I’m gonna be the member of our group whose going to focus on the mid-20th century progress and struggles that women have encountered in history. I’m pretty new to the topic and am the only male in my group, but I’m pretty excited as to how things are gonna turn out. Much of my research for this topic is going to come from the extremely acclaimed book that was released in 1963, by Betty Friedan (pictured): “The Feminine Mystique”.
This book surfaced during a period of American history that many of us would consider extremely prosperous (for some, at least): the United States had just rolled out of the extremely healthy 1950s in which black workers had begun to migrate to urban centers, away from the southern countryside. Large industrial manufacturers also had gained steam during the era which helped provide jobs for the majority of Americans – things were looking good. Even Detroit – now both vilified and pitied for poverty, homelessness, crime, and joblessness – was a thriving urban area that was considered at the top of America’s social spaces.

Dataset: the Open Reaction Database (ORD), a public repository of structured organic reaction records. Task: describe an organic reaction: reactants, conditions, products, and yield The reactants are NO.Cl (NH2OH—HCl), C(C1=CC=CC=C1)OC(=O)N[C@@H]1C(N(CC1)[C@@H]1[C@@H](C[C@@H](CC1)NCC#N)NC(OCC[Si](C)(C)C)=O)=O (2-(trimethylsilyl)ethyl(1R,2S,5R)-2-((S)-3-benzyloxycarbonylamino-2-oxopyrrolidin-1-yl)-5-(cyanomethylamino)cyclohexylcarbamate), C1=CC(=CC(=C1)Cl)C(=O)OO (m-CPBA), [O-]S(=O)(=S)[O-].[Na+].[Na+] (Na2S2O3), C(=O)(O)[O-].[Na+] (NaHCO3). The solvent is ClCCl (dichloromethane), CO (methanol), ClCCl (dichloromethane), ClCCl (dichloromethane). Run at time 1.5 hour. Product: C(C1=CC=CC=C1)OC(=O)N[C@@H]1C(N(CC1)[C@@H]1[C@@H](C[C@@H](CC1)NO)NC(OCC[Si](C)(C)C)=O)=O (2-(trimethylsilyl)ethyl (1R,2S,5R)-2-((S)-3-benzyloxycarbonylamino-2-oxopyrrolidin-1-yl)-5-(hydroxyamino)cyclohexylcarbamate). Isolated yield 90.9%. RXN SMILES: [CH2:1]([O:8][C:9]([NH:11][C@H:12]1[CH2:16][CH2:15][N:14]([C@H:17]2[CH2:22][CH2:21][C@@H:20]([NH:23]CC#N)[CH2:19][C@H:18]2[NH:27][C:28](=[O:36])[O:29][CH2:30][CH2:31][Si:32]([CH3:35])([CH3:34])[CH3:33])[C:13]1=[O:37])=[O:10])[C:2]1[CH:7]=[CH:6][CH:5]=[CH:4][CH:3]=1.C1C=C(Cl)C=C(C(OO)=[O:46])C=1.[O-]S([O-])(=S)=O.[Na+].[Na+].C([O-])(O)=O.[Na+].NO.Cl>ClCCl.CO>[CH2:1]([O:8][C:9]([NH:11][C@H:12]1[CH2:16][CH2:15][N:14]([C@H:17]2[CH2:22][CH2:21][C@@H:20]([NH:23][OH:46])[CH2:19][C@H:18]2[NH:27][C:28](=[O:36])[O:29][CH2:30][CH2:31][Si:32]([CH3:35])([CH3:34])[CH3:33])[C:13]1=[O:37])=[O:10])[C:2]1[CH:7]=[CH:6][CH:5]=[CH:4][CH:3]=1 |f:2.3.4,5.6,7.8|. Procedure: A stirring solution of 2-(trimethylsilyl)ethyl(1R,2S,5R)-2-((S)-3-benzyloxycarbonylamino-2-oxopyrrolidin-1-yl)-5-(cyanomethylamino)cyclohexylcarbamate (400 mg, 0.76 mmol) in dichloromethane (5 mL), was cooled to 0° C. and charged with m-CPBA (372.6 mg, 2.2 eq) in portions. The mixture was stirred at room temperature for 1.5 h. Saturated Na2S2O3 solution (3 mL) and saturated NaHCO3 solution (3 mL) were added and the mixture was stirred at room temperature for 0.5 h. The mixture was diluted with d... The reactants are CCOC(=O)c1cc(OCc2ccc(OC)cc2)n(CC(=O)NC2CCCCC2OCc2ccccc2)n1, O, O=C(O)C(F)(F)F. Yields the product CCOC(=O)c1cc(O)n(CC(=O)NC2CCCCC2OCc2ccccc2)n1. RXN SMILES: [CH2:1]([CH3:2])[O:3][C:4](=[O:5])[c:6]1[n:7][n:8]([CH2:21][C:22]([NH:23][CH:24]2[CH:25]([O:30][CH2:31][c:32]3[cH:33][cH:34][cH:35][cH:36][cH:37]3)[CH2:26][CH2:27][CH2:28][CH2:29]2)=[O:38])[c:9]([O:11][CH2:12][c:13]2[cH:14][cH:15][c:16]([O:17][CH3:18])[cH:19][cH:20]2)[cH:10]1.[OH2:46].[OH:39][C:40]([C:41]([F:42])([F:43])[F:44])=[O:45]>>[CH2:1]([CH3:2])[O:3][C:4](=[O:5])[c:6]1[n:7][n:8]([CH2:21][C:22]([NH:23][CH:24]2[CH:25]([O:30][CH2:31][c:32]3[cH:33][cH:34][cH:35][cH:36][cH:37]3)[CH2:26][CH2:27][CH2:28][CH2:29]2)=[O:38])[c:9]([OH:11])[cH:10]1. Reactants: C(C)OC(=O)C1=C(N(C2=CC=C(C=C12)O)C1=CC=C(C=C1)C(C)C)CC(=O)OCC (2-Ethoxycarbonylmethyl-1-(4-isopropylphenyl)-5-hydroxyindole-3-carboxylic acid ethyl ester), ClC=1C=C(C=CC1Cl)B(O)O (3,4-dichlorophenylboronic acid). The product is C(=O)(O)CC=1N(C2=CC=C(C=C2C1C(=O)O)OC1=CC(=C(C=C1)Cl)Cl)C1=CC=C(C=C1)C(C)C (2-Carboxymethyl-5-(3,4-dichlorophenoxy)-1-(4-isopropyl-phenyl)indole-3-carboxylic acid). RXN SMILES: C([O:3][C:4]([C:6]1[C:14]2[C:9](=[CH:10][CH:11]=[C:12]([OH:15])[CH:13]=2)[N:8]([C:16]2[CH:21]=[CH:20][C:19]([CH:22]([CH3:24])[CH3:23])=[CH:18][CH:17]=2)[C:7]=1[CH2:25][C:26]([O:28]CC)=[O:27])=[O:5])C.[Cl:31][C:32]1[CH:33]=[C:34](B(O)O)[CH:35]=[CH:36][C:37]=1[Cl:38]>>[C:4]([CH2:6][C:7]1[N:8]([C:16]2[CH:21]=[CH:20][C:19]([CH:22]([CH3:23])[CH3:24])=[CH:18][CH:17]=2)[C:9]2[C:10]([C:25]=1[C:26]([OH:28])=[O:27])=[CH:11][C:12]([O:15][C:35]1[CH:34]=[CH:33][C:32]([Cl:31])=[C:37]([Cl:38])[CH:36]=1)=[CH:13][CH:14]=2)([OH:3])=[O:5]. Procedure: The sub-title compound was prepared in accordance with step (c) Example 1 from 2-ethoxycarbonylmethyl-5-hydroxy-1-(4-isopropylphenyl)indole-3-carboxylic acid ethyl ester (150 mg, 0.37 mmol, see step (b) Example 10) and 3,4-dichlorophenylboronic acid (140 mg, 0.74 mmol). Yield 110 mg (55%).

So what was wrong?
ENTER: “The Problem With No Name” – a phenomenon that affected educated, middle-class housewives across America. I’ll be delving more into it later on in my posts, though. Keep reading!